A blind spot in the eye of imaging technology

Penetrating atheromatous ulcer

Jorge E. Romero, Arpit Shah, Aleksandr Korniyenko

Research output: Contribution to journalArticle

3 Citations (Scopus)

Abstract

Acute aortic syndrome (AAS) is a term that is used to describe a similar clinical profile that may have different underlying pathophysiological mechanisms. It includes classic aortic dissection, intramural aortic hematoma, and penetrating atherosclerotic ulcer. We describe the case of a 77-year-old female who presented with syncope of unknown duration. The chest X-ray was suggestive of a widened mediastinum. The initial work-up with a computed tomography scan and transesophageal echocardiogram failed to diagnose a penetrating atherosclerotic ulcer. We discuss the importance of a high degree of clinical suspicion for AAS and the utility of different imaging technologies in making the diagnosis.

Original languageEnglish (US)
Pages (from-to)322-325
Number of pages4
JournalHellenic Journal of Cardiology
Volume54
Issue number4
StatePublished - Jul 2013
Externally publishedYes

Fingerprint

Optic Disk
Ulcer
Technology
Syncope
Mediastinum
Hematoma
Dissection
Thorax
Tomography
X-Rays

Keywords

  • Acute aortic syndrome
  • Aortic dissection
  • Chest pain
  • Pericardial effusion
  • Syncope

ASJC Scopus subject areas

  • Cardiology and Cardiovascular Medicine

Cite this

A blind spot in the eye of imaging technology : Penetrating atheromatous ulcer. / Romero, Jorge E.; Shah, Arpit; Korniyenko, Aleksandr.

In: Hellenic Journal of Cardiology, Vol. 54, No. 4, 07.2013, p. 322-325.

Research output: Contribution to journalArticle

Romero, Jorge E. ; Shah, Arpit ; Korniyenko, Aleksandr. / A blind spot in the eye of imaging technology : Penetrating atheromatous ulcer. In: Hellenic Journal of Cardiology. 2013 ; Vol. 54, No. 4. pp. 322-325.
@article{75fed828723044c2baded71d45c6ae08,
title = "A blind spot in the eye of imaging technology: Penetrating atheromatous ulcer",
abstract = "Acute aortic syndrome (AAS) is a term that is used to describe a similar clinical profile that may have different underlying pathophysiological mechanisms. It includes classic aortic dissection, intramural aortic hematoma, and penetrating atherosclerotic ulcer. We describe the case of a 77-year-old female who presented with syncope of unknown duration. The chest X-ray was suggestive of a widened mediastinum. The initial work-up with a computed tomography scan and transesophageal echocardiogram failed to diagnose a penetrating atherosclerotic ulcer. We discuss the importance of a high degree of clinical suspicion for AAS and the utility of different imaging technologies in making the diagnosis.",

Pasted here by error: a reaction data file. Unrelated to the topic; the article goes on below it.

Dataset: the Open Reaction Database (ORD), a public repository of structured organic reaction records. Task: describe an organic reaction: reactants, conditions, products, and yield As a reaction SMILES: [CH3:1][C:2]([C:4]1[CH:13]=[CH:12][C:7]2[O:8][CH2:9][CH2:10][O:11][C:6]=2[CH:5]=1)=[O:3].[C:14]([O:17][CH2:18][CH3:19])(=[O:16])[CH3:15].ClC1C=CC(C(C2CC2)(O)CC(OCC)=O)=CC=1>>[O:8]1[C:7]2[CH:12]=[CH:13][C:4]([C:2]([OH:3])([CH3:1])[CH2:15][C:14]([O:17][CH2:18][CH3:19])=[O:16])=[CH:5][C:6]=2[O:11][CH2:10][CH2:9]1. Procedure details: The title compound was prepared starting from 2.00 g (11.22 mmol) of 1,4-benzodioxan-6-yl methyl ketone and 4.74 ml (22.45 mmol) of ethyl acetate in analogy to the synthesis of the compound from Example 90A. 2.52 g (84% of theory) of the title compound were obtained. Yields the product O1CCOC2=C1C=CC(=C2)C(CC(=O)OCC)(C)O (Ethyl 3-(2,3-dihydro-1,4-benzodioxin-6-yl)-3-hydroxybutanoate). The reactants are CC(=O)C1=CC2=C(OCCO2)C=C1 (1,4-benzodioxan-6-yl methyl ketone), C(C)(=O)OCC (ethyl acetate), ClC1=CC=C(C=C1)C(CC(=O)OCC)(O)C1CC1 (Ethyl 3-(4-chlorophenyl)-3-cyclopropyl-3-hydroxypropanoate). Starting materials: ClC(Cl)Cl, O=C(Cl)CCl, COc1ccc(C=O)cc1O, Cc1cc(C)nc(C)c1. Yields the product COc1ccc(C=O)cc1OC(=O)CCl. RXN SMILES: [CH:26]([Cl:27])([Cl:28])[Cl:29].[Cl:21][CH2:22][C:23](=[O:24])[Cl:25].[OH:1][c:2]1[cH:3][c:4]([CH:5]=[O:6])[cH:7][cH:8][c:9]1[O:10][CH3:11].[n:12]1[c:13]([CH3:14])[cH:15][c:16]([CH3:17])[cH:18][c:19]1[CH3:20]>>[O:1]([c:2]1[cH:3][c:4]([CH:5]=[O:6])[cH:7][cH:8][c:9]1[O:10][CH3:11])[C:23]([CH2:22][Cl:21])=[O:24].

keywords = "Acute aortic syndrome, Aortic dissection, Chest pain, Pericardial effusion, Syncope",
author = "Romero, {Jorge E.} and Arpit Shah and Aleksandr Korniyenko",
year = "2013",
month = "7",
language = "English (US)",
volume = "54",
pages = "322--325",
journal = "Hellenic Journal of Cardiology",
issn = "1109-9666",
publisher = "Hellenic Cardiological Society",
number = "4",

}

TY - JOUR

T1 - A blind spot in the eye of imaging technology

T2 - Penetrating atheromatous ulcer

AU - Romero, Jorge E.

AU - Shah, Arpit

AU - Korniyenko, Aleksandr

PY - 2013/7

Y1 - 2013/7

N2 - Acute aortic syndrome (AAS) is a term that is used to describe a similar clinical profile that may have different underlying pathophysiological mechanisms. It includes classic aortic dissection, intramural aortic hematoma, and penetrating atherosclerotic ulcer. We describe the case of a 77-year-old female who presented with syncope of unknown duration. The chest X-ray was suggestive of a widened mediastinum. The initial work-up with a computed tomography scan and transesophageal echocardiogram failed to diagnose a penetrating atherosclerotic ulcer. We discuss the importance of a high degree of clinical suspicion for AAS and the utility of different imaging technologies in making the diagnosis.

AB - Acute aortic syndrome (AAS) is a term that is used to describe a similar clinical profile that may have different underlying pathophysiological mechanisms. It includes classic aortic dissection, intramural aortic hematoma, and penetrating atherosclerotic ulcer. We describe the case of a 77-year-old female who presented with syncope of unknown duration. The chest X-ray was suggestive of a widened mediastinum. The initial work-up with a computed tomography scan and transesophageal echocardiogram failed to diagnose a penetrating atherosclerotic ulcer. We discuss the importance of a high degree of clinical suspicion for AAS and the utility of different imaging technologies in making the diagnosis.

KW - Acute aortic syndrome

KW - Aortic dissection

KW - Chest pain

KW - Pericardial effusion

KW - Syncope

UR - http://www.scopus.com/inward/record.url?scp=84881082416&partnerID=8YFLogxK

UR - http://www.scopus.com/inward/citedby.url?scp=84881082416&partnerID=8YFLogxK

M3 - Article

VL - 54

SP - 322

EP - 325

JO - Hellenic Journal of Cardiology

JF - Hellenic Journal of Cardiology

SN - 1109-9666

IS - 4

ER -